They can quiet the rumors that the team doesn’t buy into new coach Matt Patricia. The defense can show that Patricia and Paul Pasqualoni have drawn up a scheme that complements the players’ talents.

They can prove this team is ready to take a step up from a 9-7 record last season. They can show that they can compete for a playoff spot.

(Kickoff is at 4:05 p.m. on FOX)

The Lions’ short turn-around from playing on Monday night is no excuse. This is the NFL, this is what they do.

In the past 10 seasons only 10 NFL teams  made the playoffs after an 0-2 start. Here’s the thing, though. San Francisco is 0-1 too — although they looked more competitive in the 24-16 loss at the Vikings.

It all sets up for a Week 2 game with plenty on the line for both teams.

Five things to watch:

1. Matthew Stafford should have a better game. The four interceptions were not all on him, but he made some bad decisions in the first game of this tenth season. He is better than that. Of course when he delivers a ball to a receiver, they cannot drop it. Golden Tate alone had two drops. He knows he can do better.

2. The offensive line last week didn’t allow Stafford to be sacked. However, the quarterback faced much pressure. With T.J. Lang (foot) out at right guard we could see Kenny Wiggins start in his place. He is experienced after starting all 16 games last season for the Chargers. The line — all five of them — have to play better than last week not just in protecting Stafford but opening up holes for the running backs.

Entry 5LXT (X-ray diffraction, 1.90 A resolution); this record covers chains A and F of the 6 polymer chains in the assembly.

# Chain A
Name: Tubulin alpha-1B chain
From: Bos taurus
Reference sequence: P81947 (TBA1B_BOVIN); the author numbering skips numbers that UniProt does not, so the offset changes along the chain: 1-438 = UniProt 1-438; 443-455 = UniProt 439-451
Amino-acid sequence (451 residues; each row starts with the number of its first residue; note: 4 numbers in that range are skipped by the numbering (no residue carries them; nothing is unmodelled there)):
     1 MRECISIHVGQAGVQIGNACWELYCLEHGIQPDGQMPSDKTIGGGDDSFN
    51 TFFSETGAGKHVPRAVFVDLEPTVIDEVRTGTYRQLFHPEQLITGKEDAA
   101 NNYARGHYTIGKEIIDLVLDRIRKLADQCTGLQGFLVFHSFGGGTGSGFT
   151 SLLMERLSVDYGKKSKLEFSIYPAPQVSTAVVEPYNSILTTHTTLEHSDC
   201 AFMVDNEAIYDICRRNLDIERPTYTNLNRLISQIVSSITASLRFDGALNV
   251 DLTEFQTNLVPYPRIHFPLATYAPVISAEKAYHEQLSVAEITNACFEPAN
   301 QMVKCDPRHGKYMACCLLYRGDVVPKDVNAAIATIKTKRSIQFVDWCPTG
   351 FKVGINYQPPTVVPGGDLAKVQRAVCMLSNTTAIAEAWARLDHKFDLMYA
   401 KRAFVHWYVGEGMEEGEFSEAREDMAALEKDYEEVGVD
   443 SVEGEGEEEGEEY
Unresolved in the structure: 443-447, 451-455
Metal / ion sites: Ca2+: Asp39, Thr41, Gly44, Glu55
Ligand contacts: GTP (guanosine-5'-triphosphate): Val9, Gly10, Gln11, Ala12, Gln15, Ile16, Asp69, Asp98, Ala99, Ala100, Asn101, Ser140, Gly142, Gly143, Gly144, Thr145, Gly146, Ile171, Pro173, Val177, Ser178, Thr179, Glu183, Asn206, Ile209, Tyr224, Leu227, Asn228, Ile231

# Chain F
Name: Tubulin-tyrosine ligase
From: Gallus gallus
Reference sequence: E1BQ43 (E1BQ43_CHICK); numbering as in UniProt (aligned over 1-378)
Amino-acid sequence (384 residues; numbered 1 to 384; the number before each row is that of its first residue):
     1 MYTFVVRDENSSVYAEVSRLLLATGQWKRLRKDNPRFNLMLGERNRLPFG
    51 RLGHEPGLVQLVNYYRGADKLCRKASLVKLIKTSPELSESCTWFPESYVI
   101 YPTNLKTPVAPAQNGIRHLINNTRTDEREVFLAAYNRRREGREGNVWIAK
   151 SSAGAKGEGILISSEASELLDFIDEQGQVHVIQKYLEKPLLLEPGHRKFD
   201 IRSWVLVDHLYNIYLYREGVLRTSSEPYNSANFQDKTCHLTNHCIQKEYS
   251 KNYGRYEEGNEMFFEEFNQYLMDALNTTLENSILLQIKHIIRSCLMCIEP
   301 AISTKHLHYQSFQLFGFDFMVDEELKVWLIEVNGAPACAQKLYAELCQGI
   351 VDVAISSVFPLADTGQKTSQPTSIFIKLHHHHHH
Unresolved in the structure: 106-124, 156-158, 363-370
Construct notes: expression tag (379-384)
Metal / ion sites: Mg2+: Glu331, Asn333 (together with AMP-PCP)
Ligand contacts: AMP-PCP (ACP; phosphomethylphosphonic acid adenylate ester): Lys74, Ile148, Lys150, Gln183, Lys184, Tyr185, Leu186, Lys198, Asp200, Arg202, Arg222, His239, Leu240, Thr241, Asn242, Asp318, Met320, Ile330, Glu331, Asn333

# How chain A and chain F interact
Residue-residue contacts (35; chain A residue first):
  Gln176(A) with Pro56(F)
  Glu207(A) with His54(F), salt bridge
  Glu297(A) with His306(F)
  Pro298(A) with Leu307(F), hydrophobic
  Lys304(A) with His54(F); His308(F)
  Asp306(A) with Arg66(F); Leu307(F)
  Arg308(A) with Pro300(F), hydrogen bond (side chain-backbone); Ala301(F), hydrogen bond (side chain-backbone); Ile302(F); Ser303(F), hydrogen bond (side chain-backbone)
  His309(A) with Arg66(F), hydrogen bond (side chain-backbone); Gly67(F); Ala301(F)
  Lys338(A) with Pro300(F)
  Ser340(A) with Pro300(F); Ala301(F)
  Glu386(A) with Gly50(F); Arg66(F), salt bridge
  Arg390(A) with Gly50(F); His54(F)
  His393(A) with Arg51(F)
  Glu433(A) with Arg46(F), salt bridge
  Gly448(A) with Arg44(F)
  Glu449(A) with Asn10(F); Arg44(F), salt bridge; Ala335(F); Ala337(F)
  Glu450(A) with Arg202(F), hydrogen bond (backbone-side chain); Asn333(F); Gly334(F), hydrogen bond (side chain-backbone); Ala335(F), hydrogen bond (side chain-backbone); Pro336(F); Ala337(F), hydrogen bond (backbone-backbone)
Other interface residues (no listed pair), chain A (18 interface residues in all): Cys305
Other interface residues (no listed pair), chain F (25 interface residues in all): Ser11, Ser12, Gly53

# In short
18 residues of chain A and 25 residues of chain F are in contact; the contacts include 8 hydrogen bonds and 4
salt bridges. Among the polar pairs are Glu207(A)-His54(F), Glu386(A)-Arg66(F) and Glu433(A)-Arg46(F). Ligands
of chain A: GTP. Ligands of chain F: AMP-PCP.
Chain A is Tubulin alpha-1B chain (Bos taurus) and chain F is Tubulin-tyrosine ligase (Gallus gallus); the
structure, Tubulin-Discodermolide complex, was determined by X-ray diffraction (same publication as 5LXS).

3. That run game that has been talked about since the final snap of the 2017 season, needs to get in gear early. Let’s see more of rookie Kerryon Johnson and veteran LeGarrette Blount. Last week Ameer Abdullah was inactive (coach’s decision) and would expect the same at San Francisco. The Lions only had 39 yards rushing in Monday night’s loss to the Jets. They had to get away from the run in the second half because they fell so far behind. In the first half they managed just 18 rushing yards. It’s befuddling, that’s for sure. If it’s not corrected, their chances of beating the 49ers are diminished.

4. Detroit’s defense got off to a terrific start with Quandre Diggs intercepting Sam Darnold on the Jets’ first play from scrimmage. It was pretty much downhill from there with the defense giving up five touchdowns, 169 rushing yards and 48 total points. It doesn’t get easier. Coach Kyle Shanahan’s offense has plenty of weapons with Jimmy Garoppolo connecting on passes of 36 yards or more to three different receivers last week. Shanahan said he watched Patriots’ film from the Super Bowl to acquaint himself with Patricia’s defensive scheme. The line must get pressure on Jimmy Garoppolo to force him to throw interceptions. Last week he threw three, which is uncharacteristic for him. In six games last season he was picked off just five times. The Vikings made him uncomfortable (he was sacked three times) and it worked.

5. Special teams must get its act together after a lousy start against the Jets. They gave up a 78-yard punt return for a touchdown and Matt Prater missed two field goals (56 and 44 yards). Sam Martin’s punts averaged a healthy 50.7 yards but those were returned for a total of 137 yards. Special teams can be overlooked, but this unit needs to step up.

Lions Golden Tate: ‘We have a chance to write this story a little differently’

Lions play at San Francisco 49ers Sunday

ALLEN PARK >> It’s been a week of introspection for Golden Tate and many of his Detroit Lions’ teammates.

Losing a season opener 48-17 will do that to a player, even an NFL veteran.